Police error "inexcusable"; investigation continues
A Grand Forks woman has been charged with second degree murder in connection with the death of 12-year-old John Fulton – but work continues as police deal with an ongoing investigation and the aftermath of tragedy.
According to Cpl. Dan Moskaluk, “Investigators will continue on with a wide gamut of tasks requiring completion … (including) the processing of the physical evidence collected at the scene. They (police forensic teams) have to re-create exactly what took place, very accurately.”
He said 42-year-old Kimberly Ruth Noyes, who suffers from bi-polar disorder, was formally charged Wednesday and appeared in a Nelson court Thursday. She will be taken to a remand centre in Surrey until her next scheduled court appearance on Sept. 2.
Fulton, described as a high-functioning Autistic child, disappeared from his Grand Forks home early Saturday evening. After a massive search, his body was found in Noyes’ home, just a few doors down from the Fultons’ townhouse, on Monday evening. Noyes was not at home at the time, and was arrested the following afternoon at Grand Forks Secondary School.
As well as gathering corroborating evidence for any upcoming court action, police are also having to deal with fallout from an “error” that took place in notifying the family of Fulton’s death.
“The issue (was) of the timing … when the press release (indicating Futon’s body had been found and police suspected homicide) was posted electronically, it was faster than the in-person notification,” he said. “The Fultons received a phone call from a reporter that began with the reporter (who had seen the press release) conveying condolences.”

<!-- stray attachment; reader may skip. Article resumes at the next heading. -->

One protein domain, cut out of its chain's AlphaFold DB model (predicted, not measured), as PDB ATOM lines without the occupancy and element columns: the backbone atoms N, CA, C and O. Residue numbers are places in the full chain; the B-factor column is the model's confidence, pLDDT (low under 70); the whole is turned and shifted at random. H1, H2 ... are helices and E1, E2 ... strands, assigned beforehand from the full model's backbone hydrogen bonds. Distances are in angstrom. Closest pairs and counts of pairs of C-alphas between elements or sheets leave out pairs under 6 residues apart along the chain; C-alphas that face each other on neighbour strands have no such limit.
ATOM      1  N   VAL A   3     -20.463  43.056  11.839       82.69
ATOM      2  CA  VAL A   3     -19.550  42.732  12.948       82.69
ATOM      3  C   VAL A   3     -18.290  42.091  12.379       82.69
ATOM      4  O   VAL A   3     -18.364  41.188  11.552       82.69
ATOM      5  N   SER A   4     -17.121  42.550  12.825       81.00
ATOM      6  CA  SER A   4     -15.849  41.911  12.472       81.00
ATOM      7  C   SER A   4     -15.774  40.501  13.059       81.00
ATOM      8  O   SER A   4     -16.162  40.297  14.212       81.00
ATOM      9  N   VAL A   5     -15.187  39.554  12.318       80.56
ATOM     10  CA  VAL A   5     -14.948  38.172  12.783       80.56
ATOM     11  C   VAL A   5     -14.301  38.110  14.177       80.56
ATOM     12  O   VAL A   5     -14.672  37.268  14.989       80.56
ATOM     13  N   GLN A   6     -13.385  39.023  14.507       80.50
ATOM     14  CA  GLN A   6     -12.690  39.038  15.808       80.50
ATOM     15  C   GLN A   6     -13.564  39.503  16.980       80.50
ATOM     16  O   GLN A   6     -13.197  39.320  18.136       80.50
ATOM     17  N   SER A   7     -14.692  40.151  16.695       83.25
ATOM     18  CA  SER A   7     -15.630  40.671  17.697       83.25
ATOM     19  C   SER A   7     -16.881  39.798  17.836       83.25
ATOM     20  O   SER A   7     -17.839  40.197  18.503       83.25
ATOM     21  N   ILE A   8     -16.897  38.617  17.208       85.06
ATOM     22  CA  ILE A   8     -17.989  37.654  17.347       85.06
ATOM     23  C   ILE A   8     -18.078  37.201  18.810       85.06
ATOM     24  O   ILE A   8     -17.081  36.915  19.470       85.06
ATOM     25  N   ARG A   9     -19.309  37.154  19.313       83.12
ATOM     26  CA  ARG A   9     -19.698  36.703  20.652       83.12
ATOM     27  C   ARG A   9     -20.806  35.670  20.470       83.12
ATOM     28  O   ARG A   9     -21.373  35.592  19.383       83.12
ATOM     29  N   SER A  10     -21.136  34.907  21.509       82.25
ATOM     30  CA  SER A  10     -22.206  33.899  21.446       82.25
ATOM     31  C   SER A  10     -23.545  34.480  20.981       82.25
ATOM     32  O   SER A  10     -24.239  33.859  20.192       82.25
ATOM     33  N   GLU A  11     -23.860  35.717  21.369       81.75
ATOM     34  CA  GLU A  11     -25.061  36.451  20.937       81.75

Moskaluk acknowledged that this was not an acceptable way for anyone to receive such terrible news.
“It’s inexcusable, no matter what the semantics are,” he said. “It happens so rarely – but it shouldn’t happen ever.”
He said the situation will serve to make B.C. police that much more diligent when handling first-of-kin notifications, whether due to voilence or any other circumstance.
“Other officers across the province will hear of this, and it will stay in the forefront of their minds that we just can’t let this happen,” he said.
He added that now is a critical time for the public and media to show their support for the family by giving them some breathing space in which to cope with their grief.
Finally, he pointed out that the Fulton investigation has underlined the need for more public information regarding the criteria that warrant issuing an Amber Alert, as well as why police are unable to issue similar alerts every time a child goes missing.
A memorial service was held for Fulton in Grand Forks Sunday.